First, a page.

Two’s company, but three’s enough for a performance model family. That seems to be the logic on which Volkswagen’s strategy is being founded, with its long-established GTI sub-brand having just received a rare third product pillar.
The new Up GTI makes it a happy triumvirate of go-faster VW hatchbacks alongside bigger brothers the Polo and Golf. We’ve only been treated to that many GTI production models once before: between 2000 and 2005, when VW’s Lupo GTI was in production. And what a cracking little driver’s car that was.
The upright, narrow, diminutive Up is a very different prospect than even the Lupo was; so what dynamic DNA can a modern, warmed-up city car share with its larger, more powerful and more by-the-book GTI hot hatch stablemates? And does this car really make the GTI family stronger - or does that famous three-lettered badge on its rump imply more performance purpose and credibility than the Up can carry off?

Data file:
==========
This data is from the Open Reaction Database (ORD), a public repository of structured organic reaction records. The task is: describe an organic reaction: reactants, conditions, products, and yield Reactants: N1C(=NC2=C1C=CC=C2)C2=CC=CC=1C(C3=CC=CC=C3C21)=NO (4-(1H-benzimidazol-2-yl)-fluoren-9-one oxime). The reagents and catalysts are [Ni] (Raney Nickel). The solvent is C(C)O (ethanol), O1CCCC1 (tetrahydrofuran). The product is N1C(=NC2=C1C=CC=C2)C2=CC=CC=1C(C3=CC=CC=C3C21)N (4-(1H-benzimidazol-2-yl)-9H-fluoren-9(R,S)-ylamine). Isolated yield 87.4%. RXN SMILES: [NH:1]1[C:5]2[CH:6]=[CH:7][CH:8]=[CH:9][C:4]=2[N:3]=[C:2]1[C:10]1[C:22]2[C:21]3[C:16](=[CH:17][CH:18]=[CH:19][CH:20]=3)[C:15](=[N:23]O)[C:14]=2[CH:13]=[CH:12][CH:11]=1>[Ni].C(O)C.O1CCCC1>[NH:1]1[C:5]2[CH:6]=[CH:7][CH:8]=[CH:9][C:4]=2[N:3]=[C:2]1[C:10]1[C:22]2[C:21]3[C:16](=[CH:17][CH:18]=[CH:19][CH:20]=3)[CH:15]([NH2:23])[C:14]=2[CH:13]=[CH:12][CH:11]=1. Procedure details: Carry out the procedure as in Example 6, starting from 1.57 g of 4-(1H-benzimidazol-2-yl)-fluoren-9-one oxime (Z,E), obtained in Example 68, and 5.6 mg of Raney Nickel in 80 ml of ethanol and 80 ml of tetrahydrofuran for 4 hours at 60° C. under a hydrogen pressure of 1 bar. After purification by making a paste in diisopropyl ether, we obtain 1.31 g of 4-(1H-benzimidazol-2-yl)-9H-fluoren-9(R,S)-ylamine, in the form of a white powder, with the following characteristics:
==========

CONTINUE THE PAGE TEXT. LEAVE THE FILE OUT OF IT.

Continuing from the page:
First confirmed in 2016, VW’s go-faster city car made its public debut in prototype form at the annual GTI Meet at Wörthersee in Austria last year, before UK order books opened last month. Since it broke cover, VW has been quick to draw comparisons between this newcomer and the original Golf GTI of 1976; but, as you’ll go on to read, there are some problems with that association.
At present, the performance city car class into which the Up GTI is launching is – funnily enough – a compact one, populated by the likes of the Renault Twingo GT, Abarth 595 and pricier Smart Forfour Brabus. That its rivals are few doesn’t necessarily mean that the Up GTI will stand out, though. To do that, the little VW must not only deliver the compelling and composed driving experience its model identity promises, but retain those dynamic characteristics that are fundamental to the appeal of any good city car.
So, how well does it strike that balance between performance and inner-city practicality? Let’s find out.